Director David Fincher is loved by cinephiles (including yours truly), and has an iconic lineup of films on his resume, which include Fight Club, Se7en, The Social Network and Girl With the Dragon Tattoo. Fans of mystery/thrillers also tend to have special reverence for Fincher's Zodiac, and are therefore probably eager to see his new film, Gone Girl.
However, while out promoting Gone Girl, Fincher has been talking about other happenings in his career - which has understandably brushed up against big blockbuster undertakings like the current mega-universe franchises like DC/Marvel superheroes and more specifically, Star Wars. Apparently, there was a possibility that we could've seen David Fincher's Star Wars Episode VII instead of J.J. Abrams'.
Speaking with Total Film, Fincher said the following about his meetings with Disney/LucasFilm president Kathleen Kennedy, regarding the Episode VII director's chair:
I talked to Kathy about it, but I think that it's a different thing from... I don't know what Disney-Lucasfilm will be like.
It's tricky. My favourite is 'The Empire Strikes Back'. If I said, 'I want to do something more like that,' then I'm sure the people paying for it would be like, 'No! You can't do that! We want it like the other one with all the creatures!'
That's kind of a specious statement from Fincher - who is, admittedly, known for making movies dark in both cinematography and subject matter. It's a specious statement because if any of the major Episode VII story rumors are in fact true, then Kennedy, J.J. Abrams and writer Lawrence Kasdan may actually have some darker elements in store for their version of the film - which could include everything from a galaxy still torn by remnants of the Empire/Rebellion war, to the film possibly opening with the image of a severed hand in space. Non of that is light, fluffy, creature stuff.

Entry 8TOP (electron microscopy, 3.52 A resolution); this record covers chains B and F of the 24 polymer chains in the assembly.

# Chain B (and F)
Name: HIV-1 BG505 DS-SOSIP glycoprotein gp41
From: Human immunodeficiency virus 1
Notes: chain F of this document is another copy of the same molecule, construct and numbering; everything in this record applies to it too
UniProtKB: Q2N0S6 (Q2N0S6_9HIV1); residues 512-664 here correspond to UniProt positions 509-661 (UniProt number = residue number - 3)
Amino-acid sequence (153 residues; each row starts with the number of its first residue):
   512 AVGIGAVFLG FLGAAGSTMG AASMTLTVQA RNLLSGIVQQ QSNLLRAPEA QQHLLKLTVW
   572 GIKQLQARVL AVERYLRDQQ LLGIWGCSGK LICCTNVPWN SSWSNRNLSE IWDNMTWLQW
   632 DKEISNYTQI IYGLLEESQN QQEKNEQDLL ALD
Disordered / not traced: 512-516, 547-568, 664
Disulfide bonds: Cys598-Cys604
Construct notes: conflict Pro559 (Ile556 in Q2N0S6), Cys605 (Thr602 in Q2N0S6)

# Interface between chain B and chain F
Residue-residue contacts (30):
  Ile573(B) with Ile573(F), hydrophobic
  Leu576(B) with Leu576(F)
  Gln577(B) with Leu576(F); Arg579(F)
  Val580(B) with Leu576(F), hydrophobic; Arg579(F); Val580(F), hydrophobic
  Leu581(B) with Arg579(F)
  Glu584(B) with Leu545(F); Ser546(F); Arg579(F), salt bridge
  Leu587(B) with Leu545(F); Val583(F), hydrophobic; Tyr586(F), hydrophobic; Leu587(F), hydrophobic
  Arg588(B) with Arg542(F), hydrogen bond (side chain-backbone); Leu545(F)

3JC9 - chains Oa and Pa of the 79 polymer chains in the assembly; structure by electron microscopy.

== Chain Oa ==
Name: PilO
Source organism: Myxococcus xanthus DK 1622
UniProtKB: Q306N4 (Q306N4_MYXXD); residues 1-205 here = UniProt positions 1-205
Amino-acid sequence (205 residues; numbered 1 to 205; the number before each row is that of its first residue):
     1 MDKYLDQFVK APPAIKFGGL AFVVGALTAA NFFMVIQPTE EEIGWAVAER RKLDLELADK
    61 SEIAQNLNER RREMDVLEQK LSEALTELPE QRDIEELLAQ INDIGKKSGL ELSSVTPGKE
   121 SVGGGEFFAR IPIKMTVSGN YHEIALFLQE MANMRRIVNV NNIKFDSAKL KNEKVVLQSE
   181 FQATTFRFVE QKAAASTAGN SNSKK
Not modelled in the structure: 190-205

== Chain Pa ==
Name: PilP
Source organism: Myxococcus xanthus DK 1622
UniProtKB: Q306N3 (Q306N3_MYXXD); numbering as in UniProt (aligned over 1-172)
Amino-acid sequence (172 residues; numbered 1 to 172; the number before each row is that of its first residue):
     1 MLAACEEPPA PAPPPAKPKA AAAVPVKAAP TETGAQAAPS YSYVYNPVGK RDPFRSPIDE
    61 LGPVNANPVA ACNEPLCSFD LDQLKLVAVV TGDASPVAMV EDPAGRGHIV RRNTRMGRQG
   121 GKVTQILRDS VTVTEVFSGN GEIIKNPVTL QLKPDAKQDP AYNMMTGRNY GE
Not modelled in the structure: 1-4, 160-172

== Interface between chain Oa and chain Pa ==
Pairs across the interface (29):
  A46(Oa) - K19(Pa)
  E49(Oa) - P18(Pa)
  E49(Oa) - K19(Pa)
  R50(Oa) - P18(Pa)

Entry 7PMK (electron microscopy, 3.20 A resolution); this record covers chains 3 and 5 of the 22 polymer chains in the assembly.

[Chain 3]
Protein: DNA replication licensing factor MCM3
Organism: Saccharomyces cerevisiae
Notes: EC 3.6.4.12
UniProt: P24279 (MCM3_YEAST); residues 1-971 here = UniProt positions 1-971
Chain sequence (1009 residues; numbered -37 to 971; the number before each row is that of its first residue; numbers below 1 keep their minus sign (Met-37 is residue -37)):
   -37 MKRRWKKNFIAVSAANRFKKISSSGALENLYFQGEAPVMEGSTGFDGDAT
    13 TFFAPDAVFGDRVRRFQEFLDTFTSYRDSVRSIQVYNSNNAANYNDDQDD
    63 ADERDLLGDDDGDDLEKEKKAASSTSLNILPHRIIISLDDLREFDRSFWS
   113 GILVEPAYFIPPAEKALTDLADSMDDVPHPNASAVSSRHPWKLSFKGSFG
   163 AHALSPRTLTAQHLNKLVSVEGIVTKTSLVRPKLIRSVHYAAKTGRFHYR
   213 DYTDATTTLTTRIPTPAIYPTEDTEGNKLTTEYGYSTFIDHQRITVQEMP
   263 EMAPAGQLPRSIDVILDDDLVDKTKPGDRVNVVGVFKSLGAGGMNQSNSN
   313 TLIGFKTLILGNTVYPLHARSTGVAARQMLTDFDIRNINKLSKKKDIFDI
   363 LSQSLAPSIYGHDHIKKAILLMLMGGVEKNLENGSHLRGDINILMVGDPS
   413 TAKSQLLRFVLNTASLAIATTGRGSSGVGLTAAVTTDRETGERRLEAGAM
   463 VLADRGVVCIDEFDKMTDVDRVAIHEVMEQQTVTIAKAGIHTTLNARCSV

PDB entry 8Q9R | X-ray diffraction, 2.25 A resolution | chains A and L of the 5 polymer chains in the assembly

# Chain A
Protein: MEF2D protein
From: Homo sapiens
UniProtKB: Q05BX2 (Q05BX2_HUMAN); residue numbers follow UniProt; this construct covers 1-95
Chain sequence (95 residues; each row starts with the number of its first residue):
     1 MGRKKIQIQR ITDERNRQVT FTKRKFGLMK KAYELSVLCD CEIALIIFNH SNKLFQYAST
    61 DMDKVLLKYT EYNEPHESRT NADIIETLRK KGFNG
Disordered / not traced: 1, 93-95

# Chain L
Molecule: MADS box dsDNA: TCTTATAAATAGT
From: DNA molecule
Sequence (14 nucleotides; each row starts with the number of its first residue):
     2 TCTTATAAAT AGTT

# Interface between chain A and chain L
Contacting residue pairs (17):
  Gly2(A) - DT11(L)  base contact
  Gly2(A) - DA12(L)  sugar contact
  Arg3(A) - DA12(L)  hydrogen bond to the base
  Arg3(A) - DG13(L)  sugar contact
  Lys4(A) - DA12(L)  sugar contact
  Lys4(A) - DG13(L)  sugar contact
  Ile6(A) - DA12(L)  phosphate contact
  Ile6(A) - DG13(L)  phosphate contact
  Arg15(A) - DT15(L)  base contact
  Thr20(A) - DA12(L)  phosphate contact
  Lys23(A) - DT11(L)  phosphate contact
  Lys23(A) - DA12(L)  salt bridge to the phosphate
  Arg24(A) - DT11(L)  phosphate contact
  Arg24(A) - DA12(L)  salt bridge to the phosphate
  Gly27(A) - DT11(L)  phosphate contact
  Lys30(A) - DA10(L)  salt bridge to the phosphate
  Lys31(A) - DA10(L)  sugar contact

In fact, throughout the production process of Episode VII there has been a desire - repeatedly expressed by the filmmakers - to move away from more juvenile elements of the franchise (The Ewoks, Jar-Jar, pod racing) and get back to the original flavor of the series - going so far back as to use original concept artwork by Star Wars icon/artist Ralph McQuarrie as inspiration for the design aesthetics of both Episode VII, and the new Star Wars Rebels TV series.
If anything, the current team of filmmakers and shared universe architects guiding the Star Wars franchise are - by all observable accounts - moving toward more mature and complex story elements that mirror the darker, more complex times we live in. In other words: Episode VII might end up being a Star Wars project that would've been perfectly fitting for someone like David Fincher.
On the other hand, Fincher is the type of tightly-controlling director who may have had a hard time (for various reasons besides tone) working under the Disney/LucasFilm tent. After all, if you listen to his particular insights into the original Star Wars films (specifically Episodes IV and V), he definitely has a much different take on things - which could've resulted in one strange approach to a Star Wars movie:
I always thought of Star Wars as the story of two slaves [C-3PO and R2-D2] who go from owner to owner, witnessing their masters' folly, the ultimate folly of man... I thought it was an interesting idea in the first two, but it's kind of gone by Return Of The Jedi.
Star Wars Episode VIII already has Rian Johnson (Looper) as a writer/director - but Episode IX is presumably still fair game. Maybe David Fincher can slide in there and get a shot at a Star Wars film that is hopefully in the sort of place he would feel comfortable working with? If this new trilogy is truly headed in the direction we think, Episode IX could have plenty of darkness and serious stakes to it. Right now, it doesn't seem like anyone is interested in making another Return of the Jedi...
Heck, with Star Wars spinoff films filling the gabs between Episodes, maybe Fincher can even make his 100 Years A Droid movie. With Obi-Wan, Yoda, Han Solo and Boba Fett all leading the rumor mill as candidates for spinoff projects, C3-PO and R2D2 have just as much a shot as any other characters they want to dredge up from the Original Trilogy.
Gone Girl will be in theaters on October 3, 2014.
Star Wars Episode VII will be in theaters on December 18, 2015.
Source: Total Film